Sadly this came to an end with the recent war between the US and Iraq. A mass grave was found that contained some or all of the Kuwaiti POW’s.
One night my driver took me to visit the old market place or souq in the city. It was raining that night and a little chilly. The stalls were
small and had a wide variety of things for sell that the Kuwaitis bought. I was surprised by the type of things that were for sale. Best I can
compare it to would be like going to a Dollar Store or Wal-Mart. The stalls had metal doors that rolled down when they closed the stall. I
bought a little brass container that held black make-up for a woman’s eyes for my daughter. I also found a fancy school bag made to look like the
Kuwait National Flag for my daughter. In another shop I found a nice looking green caftan for my wife. I had to guess on the size and was lucky
that it fit her when I got home. She loved it and wore it to some parties we went to in Arizona.
I knew about the custom of giving gifts to guest and host when visiting Kuwait. Before I left Colorado, I shopped around and found things that
were from Colorado to use as gifts. I also found out what my friend’s children liked and got that stuff for them. At the end of my stay, I went
to my friends home for a farewell supper with him and his wife. I met the children and gave them their gifts. Then they went to their rooms and
left the adults alone. We had a special supper prepared by his cook. We had a nice talk and then they gave me a bunch of gifts. They also gave
me a large suitcase to carry all the things that I had received while in Kuwait.
On my last night in Kuwait, we went out to dinner at a fancy restaurant in one of the finest hotels. There was a covered arcade connecting that
hotel with another hotel. Along the walkway were various shops. I saw shops that would make the shops on Rodeo Ave. in Los Angeles look sick. I
could not believe the type of stuff they had for sale. I could not even afford to walk into one of those shops. Sort of reminded me of the scene
from “Pretty Woman”, where Julia Roberts went to buy some clothes and got snubbed. The people at dinner were some of the people I met during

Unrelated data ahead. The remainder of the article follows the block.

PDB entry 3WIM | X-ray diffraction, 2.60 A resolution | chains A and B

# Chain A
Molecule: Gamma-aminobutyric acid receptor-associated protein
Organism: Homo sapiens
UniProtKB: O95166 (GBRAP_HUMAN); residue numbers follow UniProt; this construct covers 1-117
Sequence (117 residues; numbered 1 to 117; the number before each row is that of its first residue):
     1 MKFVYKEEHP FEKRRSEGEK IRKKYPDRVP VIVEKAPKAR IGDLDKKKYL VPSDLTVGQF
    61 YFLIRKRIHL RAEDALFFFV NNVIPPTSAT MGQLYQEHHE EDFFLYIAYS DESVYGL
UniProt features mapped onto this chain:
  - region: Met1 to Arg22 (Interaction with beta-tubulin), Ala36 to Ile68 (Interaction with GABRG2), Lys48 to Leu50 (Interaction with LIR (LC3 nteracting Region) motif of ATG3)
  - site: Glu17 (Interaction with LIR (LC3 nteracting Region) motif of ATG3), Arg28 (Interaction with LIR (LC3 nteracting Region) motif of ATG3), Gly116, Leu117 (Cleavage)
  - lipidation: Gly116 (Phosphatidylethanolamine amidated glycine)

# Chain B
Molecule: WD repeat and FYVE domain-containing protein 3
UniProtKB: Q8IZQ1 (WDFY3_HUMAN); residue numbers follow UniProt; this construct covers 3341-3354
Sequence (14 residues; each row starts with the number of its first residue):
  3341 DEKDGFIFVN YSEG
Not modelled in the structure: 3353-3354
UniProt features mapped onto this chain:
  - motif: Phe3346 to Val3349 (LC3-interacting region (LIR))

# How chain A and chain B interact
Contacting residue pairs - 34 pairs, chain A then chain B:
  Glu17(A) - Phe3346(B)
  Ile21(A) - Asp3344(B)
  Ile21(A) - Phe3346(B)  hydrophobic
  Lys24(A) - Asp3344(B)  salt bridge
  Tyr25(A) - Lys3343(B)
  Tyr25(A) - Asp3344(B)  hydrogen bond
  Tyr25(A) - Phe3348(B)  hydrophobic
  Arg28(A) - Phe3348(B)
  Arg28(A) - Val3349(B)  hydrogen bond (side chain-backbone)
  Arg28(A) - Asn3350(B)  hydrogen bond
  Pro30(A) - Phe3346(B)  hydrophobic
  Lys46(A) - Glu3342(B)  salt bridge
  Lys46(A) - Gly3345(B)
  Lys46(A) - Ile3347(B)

my visit and most were connected with KFAS. Included were Mr. and Mrs. Lambert. They are the two other Americans in the photo on the left side.
The woman that is sitting on my left is an American married to a Kuwaiti. Many of the professional Kuwaitis have gone to school in the states. We
had a good time and all there could speak English. The young girl on the left bottom corner is a daughter of the man on her right. She is
wearing the traditional scarf worn by some Kuwaiti Women when they are out in public. About the only women there that wear the veils are the Bedouins.
Everyone one there except me, ordered American or French food. I ordered local Kuwaiti food that night. The next morning I was taken to the
airport by my guide and driver. They had been paid by KFAS to take me around, but I made arrangements that they would get a few days off with pay
in appreciation for what they did. At the airport, I went through two security checks to get on the plane. The second one involved a pat down
of my body by a male security guard. This was before 9/11.
I still have fond memories of Kuwait. Ever since I visited the country, I have wanted to return to work there. But I guess my fate does not
include that wish. I have seen a few of my Kuwaiti friends here in the states and had some over to our house once for a visit. But I could not
even begin to repay the kindness they showed me when I was in Kuwait. My impression was that the Kuwait people are very friendly and very nice
to expatriates. They open their homes to strangers. They tolerate other religions. There was a large Catholic Church in Kuwait City for the
the expatriates who were Catholic. Other religions were allowed to practice there as long as they did not try to convert the Kuwaiti people to